• Focus on team results – we hit results together

Signs of a dysfunctional team

  • Focus on self over team – individualist approach
  • Poor, collective team performance
  • High team turnover – burnout, exhaustion or frustration

Exploring Lencioni’s Five Dysfunctions of a Team with your team

To use Lencioni’s Five Dysfunctions of a Team with your team, start by assessing your team’s current state in relation to each area. This can be done through team surveys, one-on-one conversations, or group discussions. Once you have identified any areas of concern, work together as a team to develop strategies for overcoming these dysfunctions.

Encourage open communication and healthy discussions among team members by creating an environment of trust and respect. This can be achieved by modelling vulnerability as a leader, and providing opportunities for team members to share their thoughts and concerns without fear of judgment or ridicule. Additionally, establish ground rules for constructive conflict, ensuring that disagreements are focused on ideas and solutions rather than personal attacks.

Regularly review your team’s progress in addressing these dysfunctions and make any necessary adjustments along the way. Remember that overcoming these dysfunctions is an ongoing process that requires continuous effort and commitment from all team members.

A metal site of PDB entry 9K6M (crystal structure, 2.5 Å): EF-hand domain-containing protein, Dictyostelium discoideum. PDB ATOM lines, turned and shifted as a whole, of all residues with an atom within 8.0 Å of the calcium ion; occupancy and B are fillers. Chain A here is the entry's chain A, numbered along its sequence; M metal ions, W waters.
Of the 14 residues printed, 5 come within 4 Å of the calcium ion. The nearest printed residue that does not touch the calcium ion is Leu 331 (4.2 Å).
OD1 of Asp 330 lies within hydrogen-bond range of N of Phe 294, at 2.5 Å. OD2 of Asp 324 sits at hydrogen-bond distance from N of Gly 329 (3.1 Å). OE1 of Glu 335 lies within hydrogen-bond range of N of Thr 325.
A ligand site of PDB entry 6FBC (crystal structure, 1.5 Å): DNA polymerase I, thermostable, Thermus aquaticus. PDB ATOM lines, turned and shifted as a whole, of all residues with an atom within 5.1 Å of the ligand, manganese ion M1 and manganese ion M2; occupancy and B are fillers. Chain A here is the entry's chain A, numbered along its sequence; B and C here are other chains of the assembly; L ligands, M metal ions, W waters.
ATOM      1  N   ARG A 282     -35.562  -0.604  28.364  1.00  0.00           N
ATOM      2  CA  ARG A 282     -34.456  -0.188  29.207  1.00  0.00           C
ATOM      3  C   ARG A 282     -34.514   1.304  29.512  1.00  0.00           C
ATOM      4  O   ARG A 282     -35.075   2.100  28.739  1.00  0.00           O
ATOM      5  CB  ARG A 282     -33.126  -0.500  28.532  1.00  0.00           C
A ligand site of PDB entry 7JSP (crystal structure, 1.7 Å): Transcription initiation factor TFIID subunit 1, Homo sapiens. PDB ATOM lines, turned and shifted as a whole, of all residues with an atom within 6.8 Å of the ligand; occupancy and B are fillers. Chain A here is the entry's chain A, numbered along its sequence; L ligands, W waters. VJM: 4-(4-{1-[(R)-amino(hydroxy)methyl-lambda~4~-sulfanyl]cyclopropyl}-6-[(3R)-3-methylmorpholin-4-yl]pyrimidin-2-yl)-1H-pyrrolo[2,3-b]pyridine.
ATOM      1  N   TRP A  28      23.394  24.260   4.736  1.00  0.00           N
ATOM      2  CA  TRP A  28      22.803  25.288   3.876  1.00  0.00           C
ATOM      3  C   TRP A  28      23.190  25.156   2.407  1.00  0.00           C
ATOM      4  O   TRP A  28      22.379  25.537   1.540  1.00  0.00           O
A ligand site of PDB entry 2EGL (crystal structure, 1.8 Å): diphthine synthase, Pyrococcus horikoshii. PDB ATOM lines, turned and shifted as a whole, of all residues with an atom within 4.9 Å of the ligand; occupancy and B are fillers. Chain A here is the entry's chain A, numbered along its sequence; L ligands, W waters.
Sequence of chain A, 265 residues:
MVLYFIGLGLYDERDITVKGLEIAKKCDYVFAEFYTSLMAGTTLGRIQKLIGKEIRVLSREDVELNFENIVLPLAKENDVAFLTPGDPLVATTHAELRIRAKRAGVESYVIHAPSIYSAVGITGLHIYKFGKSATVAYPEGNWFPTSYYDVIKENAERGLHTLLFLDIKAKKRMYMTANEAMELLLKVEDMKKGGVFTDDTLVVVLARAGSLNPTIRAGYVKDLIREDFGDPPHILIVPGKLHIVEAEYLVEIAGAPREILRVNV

Summary

Lencioni’s Five Dysfunctions of a Team provides a valuable framework for identifying and addressing the common challenges that can hinder a team’s success. By understanding these dysfunctions and working together to overcome them, teams can become more cohesive, effective, and successful. By fostering open communication, creating a culture of accountability, and maintaining a focus on the team’s objectives, leaders can help their teams achieve greater levels of success and satisfaction.

Five Dysfunctions of a Team Template

Use this template as a starting point for exploring the Five Dysfunctions of a Team Model.

Five Dysfunctions of a Team

 85a1d39dd15fcf4fbff9d58e15aeea02?s=96&d=mm&r=g 

 James Freeman-Gray 

I'm James. A change consultant and organisational development specialist. I've been working in people-centred change for over 15 years. I partner with causes, champions, teams & leaders on projects for social, environmental, technological & human good. If you think I can support in making your change a success, drop me a message. 

Other Change Models

McKinsey 7-S Model Framework

McKinsey 7-S Model

The McKinsey 7-S Model is a management framework developed by Tom Peters and Robert Waterman while working for McKinsey & Company.
Belbin's Team Roles

Belbin’s Team Roles

Belbin’s Team Roles are a set of nine roles that individuals can adopt within a team to contribute to its success. Each role has its own characteristics and strengths.
Scroll to Top